Should the government require that employers either provide their workers with health insurance or pay some money to help defray the cost? Wonks call this an "employer mandate" and it's among reform's more controversial notions.
Most reform advocates support the idea, arguing it's necessary both to raise the money necessary to finance universal coverage in the early years and to protect existing employer coverage for people who already have it. But many conservatives, not to mention many trade groups, detest the idea--calling it an unconscionable burden on business and overreach of government authority.
Starting today, those critics are going to have a harder time making their argument stick. And it's all thanks to Wal-Mart.
Yes, Wal-Mart--the company famous for finding new and creative ways to squeeze employee health benefits--has today endorsed, in principle, an employer mandate. It did so in a letter issued jointly with the Center for American Progress and Service Employees International Union (SEIU):
We are for shared responsibility. Not every business can make the same contribution, but everyone must make some contribution. We are for an employer mandate which is fair and broad in its coverage, but any alternative to an employer mandate should not create barriers to hiring entry level employees. We look forward to working with the Administration and Congress to develop a requirement that is both sensible and equitable.
It's a broad statement and, as always, the meaning of the commitment depends a great deal upon the details. But this is not a small thing. By endorsing the idea of a employer mandate, Wal-Mart has made the idea more difficult to demonize. It has also--and I can't stress this enough--given some political cover to members of Congress who might be sympathetic to the idea of employer mandate but hesitate to take a vote that might be perceived as anti-business.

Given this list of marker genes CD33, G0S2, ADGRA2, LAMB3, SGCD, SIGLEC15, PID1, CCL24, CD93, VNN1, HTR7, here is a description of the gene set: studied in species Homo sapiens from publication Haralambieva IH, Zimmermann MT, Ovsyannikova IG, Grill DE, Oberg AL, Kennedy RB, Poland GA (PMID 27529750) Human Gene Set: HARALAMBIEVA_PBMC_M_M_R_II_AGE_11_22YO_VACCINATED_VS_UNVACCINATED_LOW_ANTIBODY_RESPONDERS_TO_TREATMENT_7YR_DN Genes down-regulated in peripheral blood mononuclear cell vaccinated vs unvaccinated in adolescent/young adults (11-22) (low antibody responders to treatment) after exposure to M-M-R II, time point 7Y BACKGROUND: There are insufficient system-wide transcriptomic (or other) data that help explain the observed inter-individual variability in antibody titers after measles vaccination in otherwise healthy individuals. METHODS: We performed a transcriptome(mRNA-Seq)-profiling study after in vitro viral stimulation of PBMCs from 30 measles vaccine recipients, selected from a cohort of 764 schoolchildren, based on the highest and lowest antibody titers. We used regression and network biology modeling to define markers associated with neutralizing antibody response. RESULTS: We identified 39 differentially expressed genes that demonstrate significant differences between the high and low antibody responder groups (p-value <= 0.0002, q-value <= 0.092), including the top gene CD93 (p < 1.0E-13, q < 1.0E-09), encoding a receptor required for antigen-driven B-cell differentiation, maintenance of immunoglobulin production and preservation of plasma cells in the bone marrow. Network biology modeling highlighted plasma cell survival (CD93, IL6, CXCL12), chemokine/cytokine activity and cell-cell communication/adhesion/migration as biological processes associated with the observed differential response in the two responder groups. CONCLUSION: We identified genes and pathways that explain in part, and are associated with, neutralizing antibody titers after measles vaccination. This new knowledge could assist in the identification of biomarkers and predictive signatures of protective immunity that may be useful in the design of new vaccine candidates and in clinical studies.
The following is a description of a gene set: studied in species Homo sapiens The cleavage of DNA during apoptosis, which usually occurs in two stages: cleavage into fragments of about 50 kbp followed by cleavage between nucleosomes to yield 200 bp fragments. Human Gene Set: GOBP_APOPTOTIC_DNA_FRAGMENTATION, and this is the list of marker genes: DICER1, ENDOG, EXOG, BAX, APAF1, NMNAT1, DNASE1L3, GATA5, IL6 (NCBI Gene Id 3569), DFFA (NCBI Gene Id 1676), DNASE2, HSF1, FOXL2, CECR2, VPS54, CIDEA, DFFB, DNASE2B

Remember, there's a huge difference between voting for something all businesses oppose and voting for one that includes among its supporters a huge, iconic corporation.
Naturally, Wal-Mart insisted upon a condition: In the letter, it calls for the "strongest possible commitment to rein in health care costs." But Wal-Mart has helped advance that cause, too, by putting the company's imprimatur on two solid, specific proposals.
One, which Senator Jay Rockefeller has been championing lately, would strengthen the power of the Medicare Payment Advisory Commission (MedPAC) to guide the way Medicare pays for medical services. The other, which comes from the Bipartisan Policy Center, would create a "trigger" mechansim; basically, if health industry groups couldn't deliver savings they've promised, automatic payment reductions would ensue.
I don't want to make too much of this: Wal-Mart may chicken out once the specifics of an employer mandate end up on the table. Even if they don't, they may not lift a finger to help. And, make no mistake, Wal-Mart is acting--as it always does--out of pure self-interest.
My undestanding is that, after all of these years, Wal-Mart has suddenly found itself in the same situation its competitors once did: Dealing with unpredictable health costs and facing new competition from businesses that have found ways to spend even less on employee health benefits. Is there some justice there? You bet.
On the other hand, politics is all about channeling self-interest so that it serves the public good. And the timing of this is pretty telling.
This deal has been in the works for a while. The fact that Wal Mart decided to go public today--a moment when the legislative process has hit some bumps--suggests they wanted both to help boost reform's prospects and to get some leverage. As hard as it may be to believe, the two things may not be mutually exclusive. At least not entirely.